If your team didn’t agree to an extension with its starlet young player this past offseason – such as is the case with the Atlanta duo of Josh Childress and Josh Smith, the Chicago duo of Luol Deng and Ben Gordon, amongst others – then you’ve probably experienced a modicum of conversation as to whether that player will take the one-year qualifying offer this offseason rather than the security of a long-term deal, leaving the distinct possibility that your team will lose a key player and important asset, for nothing in return. Talk of this possibility happening is particularly widespread in the case of Gordon, who hasn’t done much to deny it. Let me try and set your mind at rest – it’s really not that likely. Or rather, it should be really unlikely. It might happen, but history suggests that it shouldn’t. This is a list of all the rookie scale players to have accepted the fifth-year qualifying offer in recent times, and how that went for them. Melvin Ely Season before free agency: 9.8 points, 4.9 rebounds, 51% shooting Season spent on Qualifying Offer: 3.0 points, 1.8 rebounds, 36% shooting Season after that: 3.9 points, 2.8 rebounds, 47% shooting Melvin Ely has had one year of average NBA production in seven attempts. That one season was, conveniently, the final one of his rookie contract. Never justifying his draft position, that one year gave Ely the chance to make a bit of money, especially given that it was probably his only other chance at a multi-year contract. (Ely was 28 at the time, after joining the league at age 24. Ely took Charlotte’s one year QO of $3,308,615 (which may or may not have been the only contract that they offered) in preference to taking Phoenix’s multi-year offer, […]
Andrei Fetisov is the ultimate “who the hell”. A draft choice by the Bucks back in the dark ages of 1994, Andrei never made it to the NBA. Given that he’s now 36 years old and retired, the dream is probably dead. Still, the Bucks do still own his rights, for he hasn’t been retired for long enough yet for them to lose them. This is worth elaborating on, actually. You’re probably wondering, why are Milwaukee keeping onto his rights, when they have no intention of signing him at any point? Well, the answer is that they’re using him for his trade value. That probably seems like a stupid statement, given that the draft rights who will never join the league have about as much use as a chocolate teapot. But it’s not about the value of the rights per se: it’s more of a technical issue. In trades, both teams have to give up something. What that something is, is up to them. A player, pick, or cash are options. But sometimes, they don’t want to (or can’t) give those things up. So they have to give up at least something, even if only as a token gesture. That’s where these draft rights become useful. They can act as the “something” given up in a trade. A team can give up the draft rights to a player as their outgoing half of a trade, and add in nothing more if they so wish (or are so able). That may sound like it’s farfetched, and would never happen. Yet it does. It’s rare, but it does occasionally happen. For example, when Peja Stojakovic left Indiana to sign with New Orleans, Indiana asked New Orleans – with a cash incentive to convince New Orleans to help them – to make the […]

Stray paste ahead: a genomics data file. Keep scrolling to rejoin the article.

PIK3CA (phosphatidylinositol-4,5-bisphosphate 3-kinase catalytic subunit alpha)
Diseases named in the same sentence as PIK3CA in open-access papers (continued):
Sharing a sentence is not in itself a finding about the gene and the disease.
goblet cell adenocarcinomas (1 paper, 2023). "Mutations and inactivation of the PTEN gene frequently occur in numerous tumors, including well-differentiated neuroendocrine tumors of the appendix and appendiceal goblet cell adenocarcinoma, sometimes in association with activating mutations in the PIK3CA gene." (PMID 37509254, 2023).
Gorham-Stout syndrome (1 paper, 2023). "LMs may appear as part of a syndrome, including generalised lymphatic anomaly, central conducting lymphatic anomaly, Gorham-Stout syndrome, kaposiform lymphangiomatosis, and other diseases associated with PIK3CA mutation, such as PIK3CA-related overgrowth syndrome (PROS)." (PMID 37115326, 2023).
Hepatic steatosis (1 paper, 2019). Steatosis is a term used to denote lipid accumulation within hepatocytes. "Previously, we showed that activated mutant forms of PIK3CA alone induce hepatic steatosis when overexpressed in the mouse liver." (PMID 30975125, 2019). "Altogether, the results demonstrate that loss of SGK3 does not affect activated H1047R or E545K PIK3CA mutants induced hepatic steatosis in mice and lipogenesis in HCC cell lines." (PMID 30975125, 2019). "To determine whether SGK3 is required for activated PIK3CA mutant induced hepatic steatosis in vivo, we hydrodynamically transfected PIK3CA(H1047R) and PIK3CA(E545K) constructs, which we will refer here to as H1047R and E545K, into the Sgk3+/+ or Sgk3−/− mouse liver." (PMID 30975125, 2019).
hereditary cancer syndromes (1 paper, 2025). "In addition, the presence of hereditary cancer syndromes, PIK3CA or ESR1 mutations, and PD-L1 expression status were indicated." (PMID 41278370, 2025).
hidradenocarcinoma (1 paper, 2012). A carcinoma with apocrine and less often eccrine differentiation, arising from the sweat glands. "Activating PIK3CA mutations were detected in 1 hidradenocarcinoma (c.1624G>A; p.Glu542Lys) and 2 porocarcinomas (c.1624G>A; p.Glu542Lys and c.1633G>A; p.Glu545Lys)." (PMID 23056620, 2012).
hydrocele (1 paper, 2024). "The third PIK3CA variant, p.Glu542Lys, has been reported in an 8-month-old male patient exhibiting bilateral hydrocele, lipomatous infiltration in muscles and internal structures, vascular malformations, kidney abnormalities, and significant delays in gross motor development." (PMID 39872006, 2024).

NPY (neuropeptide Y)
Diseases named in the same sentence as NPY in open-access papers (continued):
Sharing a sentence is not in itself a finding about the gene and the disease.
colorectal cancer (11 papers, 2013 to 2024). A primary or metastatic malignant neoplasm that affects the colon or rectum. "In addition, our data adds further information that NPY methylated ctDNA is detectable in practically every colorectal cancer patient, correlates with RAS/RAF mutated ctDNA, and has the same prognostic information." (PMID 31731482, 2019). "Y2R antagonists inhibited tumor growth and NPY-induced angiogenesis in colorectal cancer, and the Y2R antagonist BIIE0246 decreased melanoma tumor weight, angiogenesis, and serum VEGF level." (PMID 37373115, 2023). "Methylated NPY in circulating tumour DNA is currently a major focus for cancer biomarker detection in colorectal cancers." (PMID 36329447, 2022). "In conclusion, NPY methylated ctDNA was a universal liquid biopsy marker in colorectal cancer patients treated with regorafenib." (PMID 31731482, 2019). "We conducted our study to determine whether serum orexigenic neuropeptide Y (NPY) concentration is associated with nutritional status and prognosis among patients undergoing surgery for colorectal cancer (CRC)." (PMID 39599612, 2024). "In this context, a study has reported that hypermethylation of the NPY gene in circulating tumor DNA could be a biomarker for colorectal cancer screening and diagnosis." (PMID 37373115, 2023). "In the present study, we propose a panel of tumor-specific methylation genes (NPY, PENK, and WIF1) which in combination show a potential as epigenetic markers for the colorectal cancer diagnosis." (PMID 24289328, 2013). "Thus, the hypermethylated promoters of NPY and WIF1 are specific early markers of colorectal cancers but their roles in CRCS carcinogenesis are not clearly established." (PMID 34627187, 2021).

Do you ever stop and think about that time that Mark Madsen shot seven three-pointers in an overtime game, when Minnesota and Memphis had the most blatant tank-off that history has ever seen? No, nor did I. That is, not until this morning, when I woke up thinking about it. It’s not an entirely normal thing to wake up thinking about, even for the most hardcore Madsen fans amongst us. (For we are all Mark Madsen fans, obviously.) But some part of this must have ruffled my feathers, stoned my crows and enraged my loins, because this was all that i could think about for about three minutes after waking up. It is now a permanent blot on the NBA landscape. The situation Minnesota found themselves in – not good enough to make the playoffs, not bad enough to bottom out without trying to – left them deliberately trying to lose games. It needn’t have done, but General Manager Kevin McHale had already trded away Minnesota’s first rounder that season, as it was owed to the L.A. Clippers along with Sam Cassell in exchange for Lionel Chalmers and Marko Jaric. The pick, however, had top ten protection, and so in order to be able to keep it, Minnesota had to lose with a bit more regularity and finesse than they were doing up until that point. They did this with aplomb, telling Kevin Garnett to stop playing (or so we thought), playing their better players for merely token minutes, and letting their lesser players do whatever the hell they wanted, in what then-head coach Dwane Casey called “letting them have some fun” (to be read as “playing really badly so that we lose”.) The fact that they met an equally-tanking Memphis team, who were tanking for a different reason, was an […]